8 months, 11 days

I was stunned this morning to receive a phone call from S, one of the people from my home group, thanking me for my chair last night. S and I went on a date at the end of last year, when we were both a lot newer to the fellowship. It was a lovely date but we both seemed to realise at the time that it was a mistake to get involved in a relationship. Since then we haven’t spoken much with each other. I hadn’t seen him at the meeting at all since then, until yesterday. It’s a shame because in the very beginning when we first met, we got on really well.

Hearing from him today was a pleasant surprise, especially since I thought he didn’t like me any more. It seems he does still like me after all, and I’m thinking maybe we can be friends again. I have to admit that there’s still a part of me wanting to get into a relationship with him. I find him very attractive physically, and I know from our date that he’s a lovely guy with a lot to offer. Now that I’ve been sober for the best part of a year, I’m wondering if maybe I’m more ready for a relationship than I was last December, when we dated. I probably am, but I don’t think S is – he’s only four months sober. I’d like to ask him out again, but in all likelihood it would probably be better to wait a few more months. If it’s meant to be, I suppose there’s no rush to make things happen. I’m going to trust my higher power on this one.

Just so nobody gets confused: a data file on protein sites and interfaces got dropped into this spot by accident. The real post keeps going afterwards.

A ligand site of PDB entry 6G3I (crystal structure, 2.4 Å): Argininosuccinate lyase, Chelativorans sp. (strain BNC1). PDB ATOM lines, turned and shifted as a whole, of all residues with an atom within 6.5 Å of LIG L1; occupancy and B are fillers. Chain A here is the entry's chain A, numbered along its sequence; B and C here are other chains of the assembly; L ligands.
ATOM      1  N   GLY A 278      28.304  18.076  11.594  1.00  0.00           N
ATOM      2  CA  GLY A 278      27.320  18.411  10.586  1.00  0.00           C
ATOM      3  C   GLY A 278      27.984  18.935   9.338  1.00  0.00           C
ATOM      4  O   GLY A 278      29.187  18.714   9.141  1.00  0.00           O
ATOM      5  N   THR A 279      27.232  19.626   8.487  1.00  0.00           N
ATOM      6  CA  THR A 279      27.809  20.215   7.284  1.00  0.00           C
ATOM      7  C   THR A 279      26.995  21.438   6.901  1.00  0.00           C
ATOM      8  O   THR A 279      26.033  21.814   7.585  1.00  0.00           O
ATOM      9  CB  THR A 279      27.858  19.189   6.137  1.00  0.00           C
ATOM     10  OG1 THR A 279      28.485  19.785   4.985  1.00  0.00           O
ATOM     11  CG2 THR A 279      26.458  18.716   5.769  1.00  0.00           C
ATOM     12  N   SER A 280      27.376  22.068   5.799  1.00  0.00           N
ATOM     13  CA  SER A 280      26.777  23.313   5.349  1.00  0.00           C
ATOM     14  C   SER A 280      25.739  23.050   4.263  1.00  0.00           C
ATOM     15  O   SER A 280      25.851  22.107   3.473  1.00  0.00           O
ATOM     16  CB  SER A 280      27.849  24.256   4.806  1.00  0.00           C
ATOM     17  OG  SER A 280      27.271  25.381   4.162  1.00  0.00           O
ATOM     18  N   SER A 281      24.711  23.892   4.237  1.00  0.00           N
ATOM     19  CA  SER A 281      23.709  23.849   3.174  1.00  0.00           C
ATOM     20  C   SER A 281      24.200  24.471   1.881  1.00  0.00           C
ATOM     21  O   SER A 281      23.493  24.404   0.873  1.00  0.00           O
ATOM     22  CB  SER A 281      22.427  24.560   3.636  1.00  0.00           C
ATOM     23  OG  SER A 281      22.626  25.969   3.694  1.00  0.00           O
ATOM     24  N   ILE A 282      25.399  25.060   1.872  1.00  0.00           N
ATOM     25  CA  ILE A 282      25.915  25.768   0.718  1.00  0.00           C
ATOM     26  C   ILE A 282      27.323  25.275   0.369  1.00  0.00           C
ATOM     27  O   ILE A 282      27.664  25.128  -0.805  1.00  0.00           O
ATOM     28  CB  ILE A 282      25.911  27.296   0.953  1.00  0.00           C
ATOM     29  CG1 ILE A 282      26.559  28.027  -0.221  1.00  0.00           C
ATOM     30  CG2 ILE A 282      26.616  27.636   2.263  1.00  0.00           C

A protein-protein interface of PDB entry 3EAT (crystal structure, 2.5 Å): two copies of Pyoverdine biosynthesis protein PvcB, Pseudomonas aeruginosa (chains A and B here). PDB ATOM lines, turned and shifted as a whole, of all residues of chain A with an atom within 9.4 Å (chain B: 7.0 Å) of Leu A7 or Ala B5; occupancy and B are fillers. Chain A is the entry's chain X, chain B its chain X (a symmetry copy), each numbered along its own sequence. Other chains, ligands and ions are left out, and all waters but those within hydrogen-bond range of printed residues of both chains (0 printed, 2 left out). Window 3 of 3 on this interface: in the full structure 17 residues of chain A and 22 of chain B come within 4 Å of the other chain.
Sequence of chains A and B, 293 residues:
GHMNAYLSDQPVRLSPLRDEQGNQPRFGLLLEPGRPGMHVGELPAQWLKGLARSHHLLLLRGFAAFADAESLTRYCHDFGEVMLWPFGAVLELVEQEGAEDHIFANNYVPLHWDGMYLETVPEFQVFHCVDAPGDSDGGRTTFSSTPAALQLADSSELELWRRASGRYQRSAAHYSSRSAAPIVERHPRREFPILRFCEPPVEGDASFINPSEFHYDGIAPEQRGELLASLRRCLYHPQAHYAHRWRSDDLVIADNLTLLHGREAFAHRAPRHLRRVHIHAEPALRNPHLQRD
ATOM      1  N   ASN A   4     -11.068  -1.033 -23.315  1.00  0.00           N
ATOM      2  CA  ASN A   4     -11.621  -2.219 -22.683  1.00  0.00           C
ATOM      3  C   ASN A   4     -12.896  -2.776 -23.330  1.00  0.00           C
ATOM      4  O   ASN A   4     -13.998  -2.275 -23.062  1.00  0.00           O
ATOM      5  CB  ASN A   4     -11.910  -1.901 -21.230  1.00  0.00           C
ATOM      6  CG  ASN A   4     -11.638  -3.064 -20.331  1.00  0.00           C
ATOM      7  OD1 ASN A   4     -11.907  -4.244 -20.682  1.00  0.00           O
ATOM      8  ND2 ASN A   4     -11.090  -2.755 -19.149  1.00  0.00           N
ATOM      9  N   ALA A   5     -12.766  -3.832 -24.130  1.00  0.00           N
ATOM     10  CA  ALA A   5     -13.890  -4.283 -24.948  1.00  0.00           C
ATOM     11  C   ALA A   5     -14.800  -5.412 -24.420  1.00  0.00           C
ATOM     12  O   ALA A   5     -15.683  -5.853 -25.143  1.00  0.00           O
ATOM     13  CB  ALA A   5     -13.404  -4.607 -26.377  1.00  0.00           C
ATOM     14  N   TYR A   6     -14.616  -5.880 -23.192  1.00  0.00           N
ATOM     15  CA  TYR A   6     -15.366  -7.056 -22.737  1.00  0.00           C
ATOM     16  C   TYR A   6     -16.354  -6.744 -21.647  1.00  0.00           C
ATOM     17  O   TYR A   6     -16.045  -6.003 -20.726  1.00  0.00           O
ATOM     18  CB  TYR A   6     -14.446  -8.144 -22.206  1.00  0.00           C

Tonight I went to the theatre again with C. This time we saw a play about the history of Alcoholics Anonymous, called ‘My Name’s Bill’. Most of the scenes featured discussions between Bill Wilson and his wife Lois, in the days leading up to the first ever AA meeting between Bill and Dr Bob in Akron, Ohio. It was a fascinating insight into how the fellowship started, how and why the program was created. The scenes between Bill and Lois were painful and touching, as the characters talked to each other and to the audience about their history, their traumas at the hands of alcoholism. A lot of it sounded like the stuff you would hear in any modern AA meeting anywhere in the world. Those two people were no different to anyone else of their time, they were an average American couple in the 1930’s, but to all in AA they are Gods, because they created this fellowship, by simply talking about their feelings. They started something truly miraculous, something I believe in as much as everyone else who was in that theatre tonight.